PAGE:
The Mrs. Sent this to me for obvious reasons. I’m a heavy tea drinker.
Men who are heavy tea drinkers may be more likely to develop prostate cancer, according to new research.
A team from Glasgow University tracked the health of more than 6,000 male volunteers over a period of 37 years.
They found men who drank over seven cups of tea per day had a 50% higher risk of developing prostate cancer than moderate and non tea drinkers.
Now what does it mean?
The team said it did not know if tea was a risk factor or if drinkers lived to ages where cancer was more common….Volunteers were asked to complete a questionnaire about their usual consumption of tea, coffee, alcohol, smoking habits and general health, and attended a screening examination.
Just under a quarter of the men included in the study were heavy tea drinkers.
Of these, 6.4% developed prostate cancer during a follow-up of up to 37 years.
Researchers found that men who drank more than seven cups of tea per day had a significantly increased risk of prostate cancer compared to those who drank no tea or less than four cups per day.
This is one thing that really bugs me:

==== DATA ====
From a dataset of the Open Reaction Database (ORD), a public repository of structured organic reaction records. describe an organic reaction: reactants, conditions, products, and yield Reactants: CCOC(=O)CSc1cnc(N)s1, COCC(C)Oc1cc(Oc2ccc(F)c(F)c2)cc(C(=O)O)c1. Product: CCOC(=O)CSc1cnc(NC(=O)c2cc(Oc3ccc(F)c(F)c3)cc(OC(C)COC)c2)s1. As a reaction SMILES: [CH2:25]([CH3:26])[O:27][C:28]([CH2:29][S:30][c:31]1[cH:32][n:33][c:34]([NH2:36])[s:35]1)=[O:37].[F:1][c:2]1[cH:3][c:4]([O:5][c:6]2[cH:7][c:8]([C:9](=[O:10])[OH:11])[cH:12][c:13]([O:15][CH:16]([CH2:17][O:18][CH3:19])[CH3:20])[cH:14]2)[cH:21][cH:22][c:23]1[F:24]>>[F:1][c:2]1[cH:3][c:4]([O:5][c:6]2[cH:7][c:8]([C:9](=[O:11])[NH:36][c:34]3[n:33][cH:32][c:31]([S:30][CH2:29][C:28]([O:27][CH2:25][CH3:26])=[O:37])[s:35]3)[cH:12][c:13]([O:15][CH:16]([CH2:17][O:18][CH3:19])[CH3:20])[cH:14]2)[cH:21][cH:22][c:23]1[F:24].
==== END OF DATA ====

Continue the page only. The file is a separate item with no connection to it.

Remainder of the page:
He said: “Most previous research has shown either no relationship with prostate cancer for black tea or some preventive effect of green tea.
“We don’t know whether tea itself is a risk factor or if tea drinkers are generally healthier and live to an older age when prostate cancer is more common anyway.”
“We found that heavy tea drinkers were more likely not to be overweight, be non alcohol-drinkers and have healthy cholesterol levels.
“However, we did adjust for these differences in our analysis and still found that men who drank the most tea were at greater risk of prostate cancer.”
Green tea, black tea, oolong tea, et al are all the leaves of the same plant, just processed differently. The claimed health benefits of green tea seem to root themselves in the fact that most of the tea studies have been conducted in the Far East where green teas are the preferred beverage. Also it should be noted that a Far Eastern diet is drastically different, as well a drastically different genetic stock. The same could be said about Scotland. Some of my ancestors are from that island, but just some of them, and I’m sure I couldn’t pinpoint all the various matings of people in my direct genetic line for the migratory people who eventually wound up in Maine and created me. How many of the people in the study could trace their ancestry to Scotland for say the last few hundred years?
Its an interesting study, but it smells of me like a study pointing out that eating Haggis and cheese burgers decrease the risk of sickle-cell anaemia. Correlation does not always mean causation.
Now how about a cup of tea?